Humpback Whales Top Tracks

Dec 19, 2019

By Emma Joy Goldberg

Today’s top pop music charts include tracks from Ariana Grande, Post Malone, Harry Styles and Billie Eilish.  But what if I told you that just like humans, humpback whales have their own top hits? Yes, you read that correctly! Male humpback whales have been dubbed the “serenaders of the sea” and scientists have long been fascinated by their complex songs.  The leading hypothesis among scientists is that the males use their songs to attract females, but males also switch up their tunes when another male is nearby.  Scientists additionally hypothesize that males may have certain songs to sing when they feel threatened in order to warn others of possible danger.

First, let’s get a little background on humpback whales!

The humpback whale is part of the cetacean family, which also includes other whales, dolphins and porpoises.  Cetaceans are defined as mammals who have adapted to life exclusively in the water.  From here, cetaceans can be classified as toothed or baleen. Our singing friends, the humpback whales, are a species of baleen whale, meaning they don’t have any teeth in their mouths. Instead, they have long strips of baleen that help to filter out their favorite foods! Baleen is made up of the same protein that make up your fingernails and hair.  A humpback whale’s diet consists of krill, and small fish and each whale can eat up to 1 and ½ tons of food per day — that’s almost 3,000 pounds!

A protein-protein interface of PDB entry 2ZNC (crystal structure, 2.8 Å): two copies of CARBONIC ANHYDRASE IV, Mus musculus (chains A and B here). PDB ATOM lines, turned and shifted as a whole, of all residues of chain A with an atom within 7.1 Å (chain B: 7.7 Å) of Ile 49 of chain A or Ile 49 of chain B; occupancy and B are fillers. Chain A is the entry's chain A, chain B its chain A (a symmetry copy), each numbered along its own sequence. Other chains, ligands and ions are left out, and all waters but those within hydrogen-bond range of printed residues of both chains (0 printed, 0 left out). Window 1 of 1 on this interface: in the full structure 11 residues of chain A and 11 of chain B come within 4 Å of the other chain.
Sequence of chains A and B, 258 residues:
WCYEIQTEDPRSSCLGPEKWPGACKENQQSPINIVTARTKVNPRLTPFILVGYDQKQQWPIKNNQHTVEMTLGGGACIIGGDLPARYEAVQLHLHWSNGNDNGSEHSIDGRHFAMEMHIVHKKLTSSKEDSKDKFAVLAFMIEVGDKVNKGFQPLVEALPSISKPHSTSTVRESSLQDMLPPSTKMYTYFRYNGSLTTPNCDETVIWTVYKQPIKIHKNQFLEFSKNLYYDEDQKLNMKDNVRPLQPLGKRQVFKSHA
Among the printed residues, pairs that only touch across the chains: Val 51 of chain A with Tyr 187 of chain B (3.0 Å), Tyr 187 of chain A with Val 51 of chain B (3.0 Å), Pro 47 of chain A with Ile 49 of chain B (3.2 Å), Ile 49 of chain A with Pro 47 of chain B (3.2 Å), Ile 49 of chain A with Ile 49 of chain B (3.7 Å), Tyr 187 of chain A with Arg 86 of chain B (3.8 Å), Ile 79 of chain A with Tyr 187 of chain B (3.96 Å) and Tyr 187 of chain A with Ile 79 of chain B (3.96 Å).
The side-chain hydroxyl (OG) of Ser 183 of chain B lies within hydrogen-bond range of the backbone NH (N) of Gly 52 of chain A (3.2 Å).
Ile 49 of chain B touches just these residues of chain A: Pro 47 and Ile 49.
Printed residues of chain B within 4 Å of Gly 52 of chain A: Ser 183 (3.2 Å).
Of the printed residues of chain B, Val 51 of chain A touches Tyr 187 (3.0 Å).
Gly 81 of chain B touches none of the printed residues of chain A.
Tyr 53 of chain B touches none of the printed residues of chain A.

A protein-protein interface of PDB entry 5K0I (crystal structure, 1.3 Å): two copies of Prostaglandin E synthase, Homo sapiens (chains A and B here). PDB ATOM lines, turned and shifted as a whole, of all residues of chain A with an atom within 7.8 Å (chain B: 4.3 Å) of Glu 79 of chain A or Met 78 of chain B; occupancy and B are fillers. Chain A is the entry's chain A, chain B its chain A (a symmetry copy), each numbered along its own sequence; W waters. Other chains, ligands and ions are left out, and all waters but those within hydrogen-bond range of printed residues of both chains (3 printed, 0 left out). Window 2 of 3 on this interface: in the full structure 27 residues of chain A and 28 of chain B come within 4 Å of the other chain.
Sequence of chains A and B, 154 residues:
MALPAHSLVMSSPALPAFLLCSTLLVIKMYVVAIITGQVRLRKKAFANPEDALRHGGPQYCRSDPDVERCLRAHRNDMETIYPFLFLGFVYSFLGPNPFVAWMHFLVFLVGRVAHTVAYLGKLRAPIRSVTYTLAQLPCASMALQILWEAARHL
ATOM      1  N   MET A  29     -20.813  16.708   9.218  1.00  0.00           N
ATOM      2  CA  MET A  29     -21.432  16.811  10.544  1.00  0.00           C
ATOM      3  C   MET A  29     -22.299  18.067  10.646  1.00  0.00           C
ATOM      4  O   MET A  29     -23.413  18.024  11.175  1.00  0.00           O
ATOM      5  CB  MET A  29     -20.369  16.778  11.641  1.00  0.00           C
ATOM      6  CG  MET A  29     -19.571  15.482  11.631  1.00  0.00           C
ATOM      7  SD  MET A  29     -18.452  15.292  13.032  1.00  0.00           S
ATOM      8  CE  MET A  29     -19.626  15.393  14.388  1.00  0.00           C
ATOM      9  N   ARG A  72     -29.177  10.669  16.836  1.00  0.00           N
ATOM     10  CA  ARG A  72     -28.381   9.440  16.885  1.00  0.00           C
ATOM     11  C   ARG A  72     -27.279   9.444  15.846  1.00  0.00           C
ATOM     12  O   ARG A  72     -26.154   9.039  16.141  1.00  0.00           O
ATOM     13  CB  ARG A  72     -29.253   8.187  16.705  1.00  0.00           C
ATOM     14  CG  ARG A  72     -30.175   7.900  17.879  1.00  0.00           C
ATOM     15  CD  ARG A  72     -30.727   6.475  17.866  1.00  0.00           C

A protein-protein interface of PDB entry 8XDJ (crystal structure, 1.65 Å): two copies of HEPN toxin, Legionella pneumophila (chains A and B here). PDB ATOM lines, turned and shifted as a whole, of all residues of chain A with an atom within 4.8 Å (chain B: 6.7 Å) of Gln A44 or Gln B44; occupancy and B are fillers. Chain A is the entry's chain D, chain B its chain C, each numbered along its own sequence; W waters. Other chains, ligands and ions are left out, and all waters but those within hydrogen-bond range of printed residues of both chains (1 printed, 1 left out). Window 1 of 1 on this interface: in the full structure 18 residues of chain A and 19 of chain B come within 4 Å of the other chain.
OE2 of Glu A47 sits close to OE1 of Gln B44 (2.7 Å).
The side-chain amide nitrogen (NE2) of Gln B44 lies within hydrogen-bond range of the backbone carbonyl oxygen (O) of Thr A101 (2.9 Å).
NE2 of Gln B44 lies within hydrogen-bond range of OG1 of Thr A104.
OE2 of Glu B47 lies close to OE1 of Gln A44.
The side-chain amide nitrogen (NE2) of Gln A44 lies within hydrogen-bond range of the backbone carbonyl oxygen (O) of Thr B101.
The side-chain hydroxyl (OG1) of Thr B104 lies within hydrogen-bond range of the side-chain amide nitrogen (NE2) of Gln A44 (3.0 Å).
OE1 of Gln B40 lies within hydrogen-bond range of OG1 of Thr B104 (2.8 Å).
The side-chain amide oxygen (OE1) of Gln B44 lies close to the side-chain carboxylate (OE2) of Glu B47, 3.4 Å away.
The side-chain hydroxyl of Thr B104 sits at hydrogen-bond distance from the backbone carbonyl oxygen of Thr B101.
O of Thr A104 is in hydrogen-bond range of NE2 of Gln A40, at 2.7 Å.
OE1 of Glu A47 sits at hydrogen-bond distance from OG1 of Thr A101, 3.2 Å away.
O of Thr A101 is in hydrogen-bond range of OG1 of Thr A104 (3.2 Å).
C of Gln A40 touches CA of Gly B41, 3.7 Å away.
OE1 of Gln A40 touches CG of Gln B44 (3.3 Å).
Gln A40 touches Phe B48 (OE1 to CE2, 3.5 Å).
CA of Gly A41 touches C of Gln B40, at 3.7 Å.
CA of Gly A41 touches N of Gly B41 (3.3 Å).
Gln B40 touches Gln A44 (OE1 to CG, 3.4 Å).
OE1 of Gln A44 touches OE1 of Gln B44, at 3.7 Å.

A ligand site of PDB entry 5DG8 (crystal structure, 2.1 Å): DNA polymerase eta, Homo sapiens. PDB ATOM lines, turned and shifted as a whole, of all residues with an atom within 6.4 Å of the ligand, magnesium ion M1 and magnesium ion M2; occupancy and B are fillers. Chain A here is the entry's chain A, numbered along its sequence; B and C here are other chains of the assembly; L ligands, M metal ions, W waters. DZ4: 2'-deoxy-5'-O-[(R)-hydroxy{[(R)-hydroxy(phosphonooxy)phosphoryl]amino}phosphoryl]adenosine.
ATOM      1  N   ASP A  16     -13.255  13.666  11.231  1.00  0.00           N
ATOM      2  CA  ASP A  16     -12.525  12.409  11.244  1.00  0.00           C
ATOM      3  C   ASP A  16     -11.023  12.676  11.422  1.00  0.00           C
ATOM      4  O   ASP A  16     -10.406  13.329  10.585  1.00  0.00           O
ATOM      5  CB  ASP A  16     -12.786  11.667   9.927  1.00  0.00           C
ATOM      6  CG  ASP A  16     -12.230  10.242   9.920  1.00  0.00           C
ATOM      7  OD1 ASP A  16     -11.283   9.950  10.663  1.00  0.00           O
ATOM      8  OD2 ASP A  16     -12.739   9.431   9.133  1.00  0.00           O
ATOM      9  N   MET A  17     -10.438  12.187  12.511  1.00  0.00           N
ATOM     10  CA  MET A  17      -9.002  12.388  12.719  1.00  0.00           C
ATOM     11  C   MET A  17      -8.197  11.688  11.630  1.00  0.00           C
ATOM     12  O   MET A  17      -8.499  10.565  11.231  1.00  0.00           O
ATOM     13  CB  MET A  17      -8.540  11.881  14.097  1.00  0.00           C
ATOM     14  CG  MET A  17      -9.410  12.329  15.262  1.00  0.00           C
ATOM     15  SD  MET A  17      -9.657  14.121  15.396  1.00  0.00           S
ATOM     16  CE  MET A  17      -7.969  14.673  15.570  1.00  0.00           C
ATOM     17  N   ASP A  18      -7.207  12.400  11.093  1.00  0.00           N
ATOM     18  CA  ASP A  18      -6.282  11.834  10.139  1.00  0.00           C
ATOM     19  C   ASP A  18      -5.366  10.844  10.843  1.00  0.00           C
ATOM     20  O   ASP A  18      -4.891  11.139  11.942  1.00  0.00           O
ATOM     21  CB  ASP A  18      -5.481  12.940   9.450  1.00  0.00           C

The humpback whale was named for the shape of its back fin and the way it looks when its diving.  Humpback whales range in length from 49-60 feet and can weigh up to 50 tons!  Humpback whales can be found in every ocean around the world, following specific migration patterns throughout the year: spending summers in polar waters, and heading to the tropics for winter!

Now that we know some humpback whale basics, let’s talk about their most interesting skill: singing.

 Dr. Ellen Garland, from the University of St. Andrews, researches humpback whale songs and explains that the songs are organized much like the songs we hear on the radio.  Whale songs start out with a few basic units: moans, groans, whoops, and barks. These units are equivalent to the pitches, notes and rests that form the basis of human songs!  When arranged in a sequence, these basic units make a phrase. These phrases are then repeated and rearranged to make themes, which are further stuck together to make a song! You can think of the different “themes” the way you think of the verses and choruses in songs you listen to!  

Every population of male humpback whales has their own specific and characteristic song which changes over time as the whales make small changes to their themes and phrases.  These changes are normally slow and small. But when male humpback whales from different populations cross paths, true “song revolutions” occur.  Dr. Garland compares these revolutions to the way a fashion trend or internet meme spreads. 

Song revolutions normally occur when humpback whales from West Australia cross paths with those from East Australia.  The song from the West is new and exciting, so the Eastern humpbacks are quick to ditch their own tune and take up something new!  Learning a new and different song may also help attract attention from female humpback whales.

So the next time you’re scrolling through Spotify or Pandora, consider looking for the “Humpbacks Greatest Hits”!

Edited by Rachel Battaglia and Jenna Beam